This weekend, the Advanced Passenger Train Prototype is celebrating its 30th anniversary since it entered preservation and found a new home at the Crewe Heritage Centre, so let’s recap its history, and once again enjoy the world at a different angle.
Built by BREL at Derby, for allocation at Glasgow and Crewe, the BR Class 370 ‘APT-P’ was an InterCity Development train, uniquely designed to provide faster journey times on the West Coast Main Line. The WCML, and other lines in Britain, were plagued with a multitude of twists and turns as railway companies of old attempted to navigate the hilly landscape; and while trains could probably take turns at higher speeds than they did, the passenger’s comfort would be jeopardised.
The initial APT project had already procured the APT-E (Experimental) which could tilt, but it ran off of diesel turbines and was, much like previous turbine-driven locomotives, inefficient at lower speeds. The next development if the project would be the prototypes, but continual stalls in progress eventually called for the (not so) stop-gap, the High Speed Train.
Eventually, in 1979, the BR Class 370 ‘APT-P’ was completed. The APT-P consisted of six rakes and spare driving second & brake first vehicles, numbered 370001 - 370007. Each rake would contain up to six articulated trailer vehicles and one non-driving motor vehicle, so that each train set would comprise of two such rakes with the motor vehicles being situated in the centre of the formation. These formations resulted in three almost identical sets of 12 to 14 vehicles in length.
The APT-P, seen departing Preston on a passenger service bound for Glasgow Central.
Each centrally-positioned power car consisted of four traction motors, delivering upwards of 4,000hp per power car. With around 8,000hp propelling the APT-P in total, it earned the accolade of the most powerful domestic passenger train in the UK, and would undoubtedly be able to reduce journey times, all it needed was a good tilting system.
Needless to say, it was good, it was very good, and in fact it was too good – as claimed by passengers and press. The active tilting system was so effective that you could not tell it was tilting, but when looking out the window, feeling level-headed and seeing the countryside bobbing up and down at the same time caused seasick-like discomfort. This issue would one day be rectified on the previously mentioned Pendolinos, but the ghost-tilt of the APT would be one of many issues to come to light.
The APT-P could tilt up to 9 degrees, depending on the severity of the curve.
Due to the shoestring budget during engineering, there were flaws in the manufacturing of the power car bogies which resulted in poorly fitting brake equipment. This caused brakes to stick to the wheel of the power cars causing them to overheat. There were also problems with various lubricants used throughout the power cars which caused oil filter blockages.
Despite the technical troubles, APT-P was credited with a number of firsts. It was the first passenger train to use self-contained septic tanks, and it housed a completely unique hydrokinetic braking system which was very successful and worked incredibly well. The APT-P was also the world’s first commercial passenger train to use tilting technology.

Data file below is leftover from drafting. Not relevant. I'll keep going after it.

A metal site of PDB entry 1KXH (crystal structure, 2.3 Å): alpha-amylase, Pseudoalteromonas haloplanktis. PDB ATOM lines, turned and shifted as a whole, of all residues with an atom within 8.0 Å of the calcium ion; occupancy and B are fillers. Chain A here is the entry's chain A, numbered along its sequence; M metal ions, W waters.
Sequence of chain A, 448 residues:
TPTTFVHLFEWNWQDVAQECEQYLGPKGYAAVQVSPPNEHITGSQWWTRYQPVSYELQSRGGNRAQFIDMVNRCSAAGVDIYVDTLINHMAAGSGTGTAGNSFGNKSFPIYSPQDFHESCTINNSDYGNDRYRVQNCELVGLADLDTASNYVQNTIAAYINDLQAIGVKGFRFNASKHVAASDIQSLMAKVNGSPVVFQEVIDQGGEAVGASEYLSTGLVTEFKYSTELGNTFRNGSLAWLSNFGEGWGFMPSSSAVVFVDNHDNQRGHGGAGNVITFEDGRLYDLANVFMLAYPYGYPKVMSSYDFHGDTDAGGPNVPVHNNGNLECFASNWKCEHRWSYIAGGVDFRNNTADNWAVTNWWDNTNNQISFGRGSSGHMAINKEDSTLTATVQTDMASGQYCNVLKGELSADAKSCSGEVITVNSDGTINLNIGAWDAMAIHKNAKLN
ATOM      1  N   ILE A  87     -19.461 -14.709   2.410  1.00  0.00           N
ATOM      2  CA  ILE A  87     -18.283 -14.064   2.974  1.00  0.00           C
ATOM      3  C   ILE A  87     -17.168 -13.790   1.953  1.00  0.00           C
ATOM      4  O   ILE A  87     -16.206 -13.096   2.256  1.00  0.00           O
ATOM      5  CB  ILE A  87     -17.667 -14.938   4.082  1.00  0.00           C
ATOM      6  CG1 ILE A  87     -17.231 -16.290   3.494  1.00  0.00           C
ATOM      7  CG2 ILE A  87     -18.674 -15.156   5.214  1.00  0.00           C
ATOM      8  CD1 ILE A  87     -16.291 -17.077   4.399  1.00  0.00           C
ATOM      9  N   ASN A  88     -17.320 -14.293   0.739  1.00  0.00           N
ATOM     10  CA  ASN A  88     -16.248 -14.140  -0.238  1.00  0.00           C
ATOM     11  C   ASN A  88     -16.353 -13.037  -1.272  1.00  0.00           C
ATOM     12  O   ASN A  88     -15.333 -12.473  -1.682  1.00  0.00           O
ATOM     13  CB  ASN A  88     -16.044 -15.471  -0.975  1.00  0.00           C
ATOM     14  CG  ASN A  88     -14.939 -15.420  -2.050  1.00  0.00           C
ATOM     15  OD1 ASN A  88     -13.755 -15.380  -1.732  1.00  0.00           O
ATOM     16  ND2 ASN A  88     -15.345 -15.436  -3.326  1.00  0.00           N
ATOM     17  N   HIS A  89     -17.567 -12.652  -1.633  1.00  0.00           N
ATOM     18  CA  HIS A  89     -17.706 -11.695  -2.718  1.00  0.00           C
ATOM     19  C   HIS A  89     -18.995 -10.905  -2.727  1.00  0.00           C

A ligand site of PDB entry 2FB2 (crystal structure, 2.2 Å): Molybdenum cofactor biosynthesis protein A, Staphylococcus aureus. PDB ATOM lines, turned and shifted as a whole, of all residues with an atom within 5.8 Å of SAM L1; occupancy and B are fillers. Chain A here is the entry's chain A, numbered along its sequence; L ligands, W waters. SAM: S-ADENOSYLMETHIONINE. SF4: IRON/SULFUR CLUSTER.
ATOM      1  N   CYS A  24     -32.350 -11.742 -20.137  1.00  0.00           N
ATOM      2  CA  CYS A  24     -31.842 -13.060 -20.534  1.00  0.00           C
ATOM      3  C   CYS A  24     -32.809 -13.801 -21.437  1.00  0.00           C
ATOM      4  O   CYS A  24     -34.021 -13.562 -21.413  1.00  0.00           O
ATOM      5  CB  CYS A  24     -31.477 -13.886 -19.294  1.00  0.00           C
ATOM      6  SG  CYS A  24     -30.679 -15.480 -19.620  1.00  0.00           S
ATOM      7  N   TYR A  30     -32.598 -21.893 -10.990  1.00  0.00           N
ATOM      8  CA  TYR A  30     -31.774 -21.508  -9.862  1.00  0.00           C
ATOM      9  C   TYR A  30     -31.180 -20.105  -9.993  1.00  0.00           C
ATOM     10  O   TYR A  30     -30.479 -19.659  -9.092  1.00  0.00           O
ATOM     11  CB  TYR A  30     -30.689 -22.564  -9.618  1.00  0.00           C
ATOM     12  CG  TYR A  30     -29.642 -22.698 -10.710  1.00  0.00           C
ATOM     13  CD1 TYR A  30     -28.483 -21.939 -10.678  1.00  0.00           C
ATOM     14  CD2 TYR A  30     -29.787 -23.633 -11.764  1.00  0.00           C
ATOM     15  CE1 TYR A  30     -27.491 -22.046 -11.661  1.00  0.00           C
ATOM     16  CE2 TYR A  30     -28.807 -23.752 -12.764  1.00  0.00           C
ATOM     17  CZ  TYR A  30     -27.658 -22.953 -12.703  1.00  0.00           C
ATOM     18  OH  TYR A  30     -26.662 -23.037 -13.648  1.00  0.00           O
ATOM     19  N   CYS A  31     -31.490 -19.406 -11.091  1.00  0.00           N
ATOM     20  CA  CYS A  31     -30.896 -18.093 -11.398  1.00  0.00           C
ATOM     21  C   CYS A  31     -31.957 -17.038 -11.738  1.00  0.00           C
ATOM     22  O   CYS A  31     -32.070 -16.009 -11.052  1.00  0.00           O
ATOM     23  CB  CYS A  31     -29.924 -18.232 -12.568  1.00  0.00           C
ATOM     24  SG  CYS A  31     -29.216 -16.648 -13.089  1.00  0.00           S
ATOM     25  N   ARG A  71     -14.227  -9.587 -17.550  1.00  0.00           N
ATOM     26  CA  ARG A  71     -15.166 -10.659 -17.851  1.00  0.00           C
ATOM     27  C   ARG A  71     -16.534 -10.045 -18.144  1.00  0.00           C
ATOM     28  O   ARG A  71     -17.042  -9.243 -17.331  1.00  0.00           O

The APT-P would offer a passenger relief service between London and Glasgow, three days a week, between 1983 and 1985. However, it was forced into service during December and failed on one of its first big outings, dealing more damage in the public eye.
At a snowy Crewe station, the APT struggles to perform a southbound service after being pressed into winter passenger service.
Ultimately, after the technical problems, and a lack political will to take the project forward, the planned APT project would never be fully developed into the APT-S (Squadron) sets. The APT-P powercar would instead influence the BR Class 89, the prototype to the BR Class 91 InterCity 225 of the East Coast Main Line, and the tilting technology would be sold to Fiat, who refined their Pendolino family and would eventually sell their train sets back in the form of the BR Class 390, the tilting, spiritual successor to the APT-P.
A majority of the APT-P fleet would quickly be scrapped following its withdrawal, however in 1988, a small surviving rake, including two driving trailers, entered preservation at the Crewe Heritage Centre, where it would rest next to its old stomping ground, the West Coast Main Line. Exposed to the elements, upkeep of the APT-P has been a challenge, but to those who work on it, it is simply a labour of love.
From the first class seating of a BR Class 390 'Pendolino' can be seen its predeccesor, the APT-P, which resides at Crewe Heritage Centre.
2018 marks the 30th anniversary of the APT-P’s preservation at Crewe, and the Heritage Centre is hosting an event to celebrate the fact. A second preserved power car, previously stored at the now-closed Electric Railway Museum, has recently been transported to Crewe and will be ready for the festivities, freshly painted, after years of neglect.
And in Train Simulator, you can celebrate by taking control of this iconic “fallen stallion”, fly across the West Coast Main Line at 155mph today!
Decades old, yet still retaining a "futuristic" look and feel, the cab of the APT-P was the best thing out for its day.
Cascading along the West Coast Main Line, 370001 heads a shortened test rake at speeds previously unheard of, governed by the advisory in-cab C-APT system.
Gone from service, but never forgotten, live out your journeys to remember, your round trips to Glasgow, with the BR Class 370 'APT-P' for Train Simulator.